"One of the best descriptions I’ve come across is, whereas previously if I wanted to make some illegal cash I'd walk into an off license with a handgun, now it is significantly less risky just to set up a Limited Liability company and use that as my handgun," he said.

According to Richard Osborne, managing director of eFiling, an administrative service for company formation agents, around 40% of all companies set up annually are established via Companies House. Filings are "accepted in good faith," said Osborne, which is "making a mockery of the registry."

Individuals do not need to prove they have permission to use the address they give, he said: "you can pick an address out of the yellow pages."

Lax regulation also enables fraud and tax evasion, both men said. One tactic is for individuals to establish trading companies and dissolve them within a year, before any meaningful accounts are filed, in order to evade paying tax.

"I have come across that in a context of a couple of quite specific scams, it’s a known practice," said Stevens.

A 2017 report by Transparency International found there are only six people at Companies House who police four million firms' compliance with company law, and around half of the 766 companies alleged to have been involved in high end money laundering were based at just eight UK addresses.

Exempting Companies House from due diligence legislation could be tactical, said Osborne: "It's better for the UK to be an 'easy' place to do business, and to ignore and accept fraud."

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Annual Blockchain Cruise Sails Over Choppy Bitcoin Waters in Asia

CryptoCoins News, 1/1/0001 12:00 AM PST

The post Annual Blockchain Cruise Sails Over Choppy Bitcoin Waters in Asia appeared first on CCN

Hundreds of devoted cryptocurrency investors set sail from a Singapore port and luckily were wearing their sea legs. When these passengers departed for the high seas for the Second Annual Blockchain Cruise, on Jan. 15, the bitcoin price was trading in the $13,500 range, with their profits intact. But by the time they docked in

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10 things you need to know before European markets open

Business Insider, 1/1/0001 12:00 AM PST

world economic forum davos

Good morning! Here's what you need to know.

1. The US Securities and Exchange Commission is scrutinizing public companies that change their name or business model in a bid to capitalize upon the hype surrounding blockchain technology. Dozens of little-known companies across the globe have seen their share prices leap in recent months after unveiling plans to enter the bitcoin industry or that of its underlying distributed ledger blockchain technology.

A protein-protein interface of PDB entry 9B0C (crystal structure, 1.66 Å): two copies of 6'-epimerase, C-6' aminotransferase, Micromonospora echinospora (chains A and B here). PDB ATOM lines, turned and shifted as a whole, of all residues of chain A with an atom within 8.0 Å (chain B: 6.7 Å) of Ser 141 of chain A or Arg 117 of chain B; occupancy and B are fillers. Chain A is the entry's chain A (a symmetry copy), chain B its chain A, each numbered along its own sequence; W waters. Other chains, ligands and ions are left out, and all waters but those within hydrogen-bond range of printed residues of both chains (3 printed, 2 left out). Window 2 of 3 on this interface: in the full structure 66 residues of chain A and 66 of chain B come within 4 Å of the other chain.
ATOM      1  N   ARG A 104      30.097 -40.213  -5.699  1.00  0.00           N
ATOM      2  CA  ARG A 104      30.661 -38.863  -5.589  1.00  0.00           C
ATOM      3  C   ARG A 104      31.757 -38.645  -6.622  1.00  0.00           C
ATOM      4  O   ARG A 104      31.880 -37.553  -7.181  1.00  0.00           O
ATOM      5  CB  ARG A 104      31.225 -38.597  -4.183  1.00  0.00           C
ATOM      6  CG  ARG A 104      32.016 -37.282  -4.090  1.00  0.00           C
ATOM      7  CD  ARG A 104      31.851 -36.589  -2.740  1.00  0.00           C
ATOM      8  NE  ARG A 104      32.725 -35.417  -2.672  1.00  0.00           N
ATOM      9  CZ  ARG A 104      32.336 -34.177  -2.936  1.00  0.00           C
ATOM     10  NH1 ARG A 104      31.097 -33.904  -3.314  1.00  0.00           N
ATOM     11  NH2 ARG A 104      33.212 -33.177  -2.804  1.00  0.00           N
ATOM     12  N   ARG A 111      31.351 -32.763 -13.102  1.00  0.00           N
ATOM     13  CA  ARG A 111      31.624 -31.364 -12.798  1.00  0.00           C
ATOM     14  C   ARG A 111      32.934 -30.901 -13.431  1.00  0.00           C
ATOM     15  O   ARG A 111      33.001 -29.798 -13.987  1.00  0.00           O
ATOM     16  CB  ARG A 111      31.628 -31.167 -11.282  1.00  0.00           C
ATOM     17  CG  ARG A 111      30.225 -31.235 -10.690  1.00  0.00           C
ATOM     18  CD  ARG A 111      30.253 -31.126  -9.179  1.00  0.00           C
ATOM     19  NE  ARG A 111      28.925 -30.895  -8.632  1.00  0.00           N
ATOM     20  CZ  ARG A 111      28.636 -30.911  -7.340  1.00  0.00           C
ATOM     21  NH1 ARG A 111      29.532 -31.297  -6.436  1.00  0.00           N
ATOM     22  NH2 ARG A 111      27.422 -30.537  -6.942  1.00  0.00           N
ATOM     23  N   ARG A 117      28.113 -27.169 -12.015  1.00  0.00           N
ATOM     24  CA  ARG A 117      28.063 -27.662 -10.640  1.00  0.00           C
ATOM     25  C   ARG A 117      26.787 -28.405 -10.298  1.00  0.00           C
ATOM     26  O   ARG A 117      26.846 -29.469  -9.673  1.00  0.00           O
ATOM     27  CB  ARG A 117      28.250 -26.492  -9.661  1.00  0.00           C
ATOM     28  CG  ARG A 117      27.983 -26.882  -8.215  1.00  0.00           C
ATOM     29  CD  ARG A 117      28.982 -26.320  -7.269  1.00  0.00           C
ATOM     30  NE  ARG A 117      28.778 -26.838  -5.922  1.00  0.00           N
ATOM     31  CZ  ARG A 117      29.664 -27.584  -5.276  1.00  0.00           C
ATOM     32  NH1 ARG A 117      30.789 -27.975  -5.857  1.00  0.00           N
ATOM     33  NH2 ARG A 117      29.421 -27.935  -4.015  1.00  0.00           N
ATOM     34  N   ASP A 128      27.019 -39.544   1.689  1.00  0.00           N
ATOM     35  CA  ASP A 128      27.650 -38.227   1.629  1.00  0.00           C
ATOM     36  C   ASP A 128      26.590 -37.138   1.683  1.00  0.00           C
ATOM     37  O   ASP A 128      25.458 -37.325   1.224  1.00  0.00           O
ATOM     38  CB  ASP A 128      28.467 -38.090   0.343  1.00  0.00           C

2. The global economy and geopolitical tensions are taking a back seat to a more immediate problem at this year's Davos summit of political and business leaders: heavy snow is burying the venue. Part of the main train line into Davos had been buried in snow over the weekend, forcing people onto buses, and helicopters were disrupted by poor visibility.

3. Netflix added more international subscribers than expected in the fourth quarter. Netflix signed up 6.36 million subscribers internationally, compared with the average analyst estimate of 5.1 million, according to data and analytics firm FactSet. 

4. France will hire an extra 95 customs officers this year to cope with the consequences of Brexit on its borders, officials said on Monday. In a sign that European countries were now taking concrete steps to deal with a possible return to customs checks on British trade, French customs have already advertised the new positions on their website.

5. George Weah, the former international soccer star who won the presidency of Liberia last month, promised a crackdown on corruption as he was sworn in. Thousands of exuberant supporters and regional presidents and dignitaries packed into a stadium in the capital Monrovia to watch as Weah, who rose from the city's slums to become one of Africa's greatest footballers, took the oath of office.

6. Britain's biggest retailer Tesco said it will cut a net 800 jobs from its UK business in its latest move to simplify operations and achieve targeted cost savings. The supermarket group said the role of "people manager" and "compliance manager" will be removed from large UK stores and fulfillment centers.

7. The recently hired chief executive of Uber said that he was focused on what he called "responsible growth" as he seeks to put an end to the take-no-prisoners' culture he inherited in joining the company. Speaking at a technology conference in Munich, Uber Chief Executive Dara Khosrowshahi said he was "focused on going from growth-at-all-costs to responsible growth."

8. Nordea has forbidden all its roughly 31,000 employees from trading in cryptocurrencies such as bitcoin due to high risks. The Nordic region's biggest bank said the ban will be imposed from Feb. 28.

9. Deutsche Boerse has launched an index that tracks companies that are leaders in artificial intelligence by using an algorithm to identify early adopters of the technology. Companies in the index include Apple, Deutsche Telekom, Bank of America and Facebook, the German stock exchange operator said.

10. Activist investor Third Point called on the board of Swiss company Nestle to clarify its corporate strategy and speed up the disposal of "ill-fitting businesses." Third Point, founded by investor Dan Loeb, also said Nestle could accelerate and even expand its share buyback programme, the letter showed.

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How To Save on Bitcoin's Soaring Fees

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Transaction fees are the talk of the bitcoin ecosystem, with many users upset by the rising cost to send funds, but there are simple ways to cut fees.